This post is excerpted from the upcoming e-treatise “Wassom on Social Media Law.”
We’ve heard a lot in the news lately about forced disclosure of Facebook passwords. Almost all of the discussion has focused on new laws that states across the country have passed to prevent employers and schools from forcing employees and students to disclose their “private” social media information. This has led many people to assume that such information is now legally considered “private,” even for people involved in litigation.
It isn’t. To the contrary, courts treat social media content as potentially discoverable evidence regardless of the user’s privacy settings. Several courts have expressly followed the conclusion of Magistrate Judge R. Steven Whalen of the Eastern District of Michigan in the 2012 decision Tompkins v. Detroit Metropolitan Airport “that material posted on a ‘private’ Facebook page, that is accessible to a selected group of recipients but not available for viewing by the general public, is generally not privileged, nor is it protected by common law or civil law notions of privacy.”
This article focuses on one method by which litigants may discover their opponents’ social media information–by forcing their opponent to disclose their username and password.
The case law on forced disclosure of Facebook login and password information is surprisingly nuanced. Some decisions, such as Zimmerman v. Weis Markets, Inc., (Penn. Comm. Pleas 2011) have compelled a party to disclose their password without considering other methods of production. Other judges did expressly consider the alternatives and decide that this was the best approach. For example, in Largent v. Reed (Penn. Comm. Pleas 2009) found disclosing a party’s password to be “one of the least burdensome ways to conduct discovery,” because the account holder “can still access her account while [her opponent] is investigating.”
Other courts have examined the issue and reached the opposite conclusion. In Howell v. Buckeye Rach, Inc., (S.D. Ohio 2012), Magistrate Judge Mark Abel found a request to compel disclosure of an opponent’s password to be “overbroad.” The plaintiff’s “username and password would gain defendants access to all the information in the private sections of her social media accounts–relevant and irrelevant alike. The fact that the information defendants seek is in an electronic file as opposed to a file cabinet does not give them the right to rummage through the entire file.” And in Chauvin v. State Farm Mut. Auto. Ins. Co. (E.D. Mich. 2011), Magistrate Judge Mona Mazjoub found the defendant insurance company’s request for the insured’s Facebook password “so far outside the realm of discoverable information … that the Court must conclude that the interrogatory was designed to intimidate and harass,” justifying an award of sanctions. “[A]ny possible relevant information which could be gleaned through Facebook information is available to Defendant through less intrusive, less annoying and less speculative means than this,” she said.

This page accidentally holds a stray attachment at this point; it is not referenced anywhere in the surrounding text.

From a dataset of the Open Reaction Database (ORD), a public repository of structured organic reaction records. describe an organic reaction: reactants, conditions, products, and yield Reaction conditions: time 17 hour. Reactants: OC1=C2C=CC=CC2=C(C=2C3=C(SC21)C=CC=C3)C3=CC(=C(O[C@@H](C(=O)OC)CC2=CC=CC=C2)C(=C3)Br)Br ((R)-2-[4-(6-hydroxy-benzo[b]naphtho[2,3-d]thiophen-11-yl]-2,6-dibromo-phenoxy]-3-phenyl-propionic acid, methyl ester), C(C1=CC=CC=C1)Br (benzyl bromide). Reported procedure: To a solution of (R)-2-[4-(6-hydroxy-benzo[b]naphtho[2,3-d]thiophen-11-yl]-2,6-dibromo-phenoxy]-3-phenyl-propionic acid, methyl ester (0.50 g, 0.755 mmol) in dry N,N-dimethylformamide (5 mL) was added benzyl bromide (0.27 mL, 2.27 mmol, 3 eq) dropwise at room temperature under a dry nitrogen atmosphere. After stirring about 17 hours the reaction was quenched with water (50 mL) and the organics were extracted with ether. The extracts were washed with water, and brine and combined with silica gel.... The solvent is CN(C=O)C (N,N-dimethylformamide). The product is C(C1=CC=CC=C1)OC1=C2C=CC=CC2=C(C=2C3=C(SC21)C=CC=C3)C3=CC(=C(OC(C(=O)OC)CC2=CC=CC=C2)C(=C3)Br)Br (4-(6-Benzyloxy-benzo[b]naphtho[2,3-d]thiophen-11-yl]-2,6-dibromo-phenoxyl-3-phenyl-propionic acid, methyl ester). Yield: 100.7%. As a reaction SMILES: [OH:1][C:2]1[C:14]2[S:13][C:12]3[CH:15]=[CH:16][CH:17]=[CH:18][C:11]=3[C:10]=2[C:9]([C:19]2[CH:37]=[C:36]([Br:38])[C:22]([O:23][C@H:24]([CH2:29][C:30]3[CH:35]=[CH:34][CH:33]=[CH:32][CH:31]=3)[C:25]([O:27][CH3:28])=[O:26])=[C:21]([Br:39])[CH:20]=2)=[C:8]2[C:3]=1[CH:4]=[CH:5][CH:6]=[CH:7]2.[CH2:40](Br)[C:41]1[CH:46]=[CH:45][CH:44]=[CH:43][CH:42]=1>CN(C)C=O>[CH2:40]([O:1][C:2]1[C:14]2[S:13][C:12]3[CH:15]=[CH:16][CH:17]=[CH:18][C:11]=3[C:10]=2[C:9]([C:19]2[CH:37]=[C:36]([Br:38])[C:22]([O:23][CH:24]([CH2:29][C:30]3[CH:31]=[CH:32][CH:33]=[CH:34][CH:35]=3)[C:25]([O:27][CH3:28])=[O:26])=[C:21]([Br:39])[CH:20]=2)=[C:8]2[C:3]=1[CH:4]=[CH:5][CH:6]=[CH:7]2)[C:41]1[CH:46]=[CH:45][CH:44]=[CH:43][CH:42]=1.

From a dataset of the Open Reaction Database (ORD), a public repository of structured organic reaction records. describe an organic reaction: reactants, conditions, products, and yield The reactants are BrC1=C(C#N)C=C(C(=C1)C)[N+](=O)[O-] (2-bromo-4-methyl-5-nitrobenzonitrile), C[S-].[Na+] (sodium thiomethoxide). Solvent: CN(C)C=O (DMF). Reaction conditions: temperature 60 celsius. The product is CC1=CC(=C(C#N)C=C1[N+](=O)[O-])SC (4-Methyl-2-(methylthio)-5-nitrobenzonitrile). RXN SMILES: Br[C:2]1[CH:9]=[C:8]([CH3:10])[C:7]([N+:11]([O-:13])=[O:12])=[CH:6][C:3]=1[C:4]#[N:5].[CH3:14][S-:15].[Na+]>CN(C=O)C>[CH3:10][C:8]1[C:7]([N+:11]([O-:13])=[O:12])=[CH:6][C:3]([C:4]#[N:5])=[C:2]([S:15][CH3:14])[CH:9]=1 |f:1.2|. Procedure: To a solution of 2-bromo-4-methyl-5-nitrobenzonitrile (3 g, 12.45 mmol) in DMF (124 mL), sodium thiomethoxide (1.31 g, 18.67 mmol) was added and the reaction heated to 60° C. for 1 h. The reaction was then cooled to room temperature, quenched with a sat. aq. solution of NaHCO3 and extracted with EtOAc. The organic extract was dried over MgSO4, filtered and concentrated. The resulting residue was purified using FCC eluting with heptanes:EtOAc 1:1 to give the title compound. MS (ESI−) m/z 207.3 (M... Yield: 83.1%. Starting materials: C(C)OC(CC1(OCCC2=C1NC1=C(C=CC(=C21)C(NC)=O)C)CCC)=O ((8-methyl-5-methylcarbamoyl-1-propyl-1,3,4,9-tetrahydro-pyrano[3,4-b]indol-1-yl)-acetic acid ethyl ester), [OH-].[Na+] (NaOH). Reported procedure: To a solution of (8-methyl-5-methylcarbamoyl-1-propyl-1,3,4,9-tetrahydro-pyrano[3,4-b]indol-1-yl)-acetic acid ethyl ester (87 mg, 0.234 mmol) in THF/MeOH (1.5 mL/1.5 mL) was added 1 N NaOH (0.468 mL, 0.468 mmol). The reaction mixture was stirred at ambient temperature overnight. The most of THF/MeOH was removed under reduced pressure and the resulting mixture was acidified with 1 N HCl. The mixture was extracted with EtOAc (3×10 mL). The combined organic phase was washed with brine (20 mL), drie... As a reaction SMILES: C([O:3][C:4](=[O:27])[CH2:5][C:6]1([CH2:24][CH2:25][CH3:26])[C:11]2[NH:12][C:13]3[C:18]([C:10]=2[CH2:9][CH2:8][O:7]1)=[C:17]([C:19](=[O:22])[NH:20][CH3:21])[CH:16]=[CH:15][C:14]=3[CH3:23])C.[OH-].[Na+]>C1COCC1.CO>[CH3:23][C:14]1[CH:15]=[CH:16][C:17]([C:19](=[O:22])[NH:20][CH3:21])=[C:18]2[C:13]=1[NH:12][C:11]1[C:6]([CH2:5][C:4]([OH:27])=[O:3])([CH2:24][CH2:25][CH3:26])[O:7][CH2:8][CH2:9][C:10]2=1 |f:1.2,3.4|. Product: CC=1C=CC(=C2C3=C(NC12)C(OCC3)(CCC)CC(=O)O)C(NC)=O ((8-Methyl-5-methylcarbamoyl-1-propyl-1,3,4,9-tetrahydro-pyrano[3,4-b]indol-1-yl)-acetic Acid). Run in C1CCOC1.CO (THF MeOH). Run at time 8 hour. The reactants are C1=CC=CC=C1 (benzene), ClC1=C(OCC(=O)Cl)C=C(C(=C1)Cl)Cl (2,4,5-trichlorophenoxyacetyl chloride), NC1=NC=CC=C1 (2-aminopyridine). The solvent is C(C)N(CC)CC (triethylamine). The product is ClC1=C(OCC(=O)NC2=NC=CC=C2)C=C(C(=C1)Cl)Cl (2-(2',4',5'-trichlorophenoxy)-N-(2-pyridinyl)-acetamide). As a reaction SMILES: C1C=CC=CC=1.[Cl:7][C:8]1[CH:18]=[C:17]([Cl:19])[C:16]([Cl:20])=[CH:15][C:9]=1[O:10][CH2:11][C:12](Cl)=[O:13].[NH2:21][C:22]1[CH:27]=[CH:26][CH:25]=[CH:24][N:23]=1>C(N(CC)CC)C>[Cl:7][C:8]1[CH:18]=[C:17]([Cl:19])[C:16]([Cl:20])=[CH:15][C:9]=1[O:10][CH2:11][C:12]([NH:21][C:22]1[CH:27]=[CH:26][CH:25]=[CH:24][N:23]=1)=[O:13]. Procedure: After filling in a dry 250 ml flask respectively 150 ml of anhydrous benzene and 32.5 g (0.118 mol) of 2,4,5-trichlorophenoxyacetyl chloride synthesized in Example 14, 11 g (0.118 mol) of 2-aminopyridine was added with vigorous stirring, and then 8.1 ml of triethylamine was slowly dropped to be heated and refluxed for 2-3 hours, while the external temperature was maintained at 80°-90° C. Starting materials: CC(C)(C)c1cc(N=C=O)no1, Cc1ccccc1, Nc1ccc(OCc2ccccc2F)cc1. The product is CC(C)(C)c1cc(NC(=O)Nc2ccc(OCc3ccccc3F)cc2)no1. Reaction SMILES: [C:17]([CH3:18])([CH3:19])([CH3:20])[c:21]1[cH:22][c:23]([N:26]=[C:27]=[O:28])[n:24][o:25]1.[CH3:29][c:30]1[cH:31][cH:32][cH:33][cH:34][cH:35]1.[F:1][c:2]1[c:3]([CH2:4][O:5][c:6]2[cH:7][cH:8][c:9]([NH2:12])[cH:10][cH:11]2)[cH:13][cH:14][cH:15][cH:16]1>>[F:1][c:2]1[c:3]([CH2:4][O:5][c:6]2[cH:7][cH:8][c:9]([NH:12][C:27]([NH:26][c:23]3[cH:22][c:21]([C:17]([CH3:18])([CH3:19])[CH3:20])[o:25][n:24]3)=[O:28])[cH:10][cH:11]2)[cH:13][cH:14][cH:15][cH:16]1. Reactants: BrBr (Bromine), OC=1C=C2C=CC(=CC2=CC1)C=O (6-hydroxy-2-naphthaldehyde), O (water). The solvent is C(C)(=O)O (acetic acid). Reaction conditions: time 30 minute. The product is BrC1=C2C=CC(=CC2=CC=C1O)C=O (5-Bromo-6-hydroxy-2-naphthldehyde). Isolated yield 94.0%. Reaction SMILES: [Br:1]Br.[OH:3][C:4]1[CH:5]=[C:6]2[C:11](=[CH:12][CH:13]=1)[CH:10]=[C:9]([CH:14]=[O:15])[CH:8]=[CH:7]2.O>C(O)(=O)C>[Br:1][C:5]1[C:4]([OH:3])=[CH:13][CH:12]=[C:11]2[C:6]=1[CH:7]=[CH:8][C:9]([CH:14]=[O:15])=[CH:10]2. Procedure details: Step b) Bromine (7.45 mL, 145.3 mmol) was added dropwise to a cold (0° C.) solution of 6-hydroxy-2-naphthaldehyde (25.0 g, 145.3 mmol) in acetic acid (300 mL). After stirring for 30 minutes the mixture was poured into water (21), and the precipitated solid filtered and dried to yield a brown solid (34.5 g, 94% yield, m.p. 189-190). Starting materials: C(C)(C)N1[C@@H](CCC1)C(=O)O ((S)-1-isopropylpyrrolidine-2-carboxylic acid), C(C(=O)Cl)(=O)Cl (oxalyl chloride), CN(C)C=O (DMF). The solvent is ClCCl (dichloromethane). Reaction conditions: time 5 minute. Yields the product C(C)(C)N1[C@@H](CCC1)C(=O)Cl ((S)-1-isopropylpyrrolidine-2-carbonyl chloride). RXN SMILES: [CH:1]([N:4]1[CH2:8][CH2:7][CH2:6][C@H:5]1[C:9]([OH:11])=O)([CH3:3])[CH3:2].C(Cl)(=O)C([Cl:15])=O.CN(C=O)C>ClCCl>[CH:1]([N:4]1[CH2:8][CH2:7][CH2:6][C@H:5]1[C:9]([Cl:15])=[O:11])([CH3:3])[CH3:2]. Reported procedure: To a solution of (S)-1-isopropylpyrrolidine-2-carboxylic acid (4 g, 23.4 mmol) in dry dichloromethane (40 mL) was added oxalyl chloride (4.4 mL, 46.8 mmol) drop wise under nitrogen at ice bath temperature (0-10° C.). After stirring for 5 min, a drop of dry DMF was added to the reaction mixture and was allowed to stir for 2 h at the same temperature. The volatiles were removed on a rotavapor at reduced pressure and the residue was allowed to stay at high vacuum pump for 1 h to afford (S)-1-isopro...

At the same time, there have been plaintiffs who have offered to share their Facebook passwords and were refused. In German v. Micro Electronics, Inc. (S.D. Ohio 2013), plaintiff admitted to blogging and posting in social media about her health condition, and defendant wanted to discover that information. Plaintiff offered to share her passwords so that defendant could browse through her accounts, but defendant was “reluctant to utilize her log-in and password credentials to access information due to the risk of altering or otherwise affecting the websites or the content of the websites.” Ultimately, the court rejected plaintiff’s offer not for this “valid” reason, but “because it impermissibly shifts the burden onto [defendant] to sift through her ‘prolific collection of writings’ for responsive [information.]” It should instead have been plaintiff’s responsibility to identify responsive posts.
Similarly, Mr. Pellegrin, the injured party in Matter of the Complaint of White Tail Oilfield Services, LLC, (E.D. La. 2012) had revealed his Facebook username and password to the defendant, who had used them to browse his account. But that wasn’t enough. Defendant argued that “simply printing screens from Pellegrin’s Facebook page would not capture deleted data”–only Facebook’s “download your information” feature would do that. And while Defendant could make the request for that download (using Pellegrin’s password), the information would be emailed directly to Pellegrin. Therefore, the court ordered Pellegrin to turn over that email once he received it.
My forthcoming e-treatise Wassom on Social Media Law will explore additional means of producing social media information in discovery.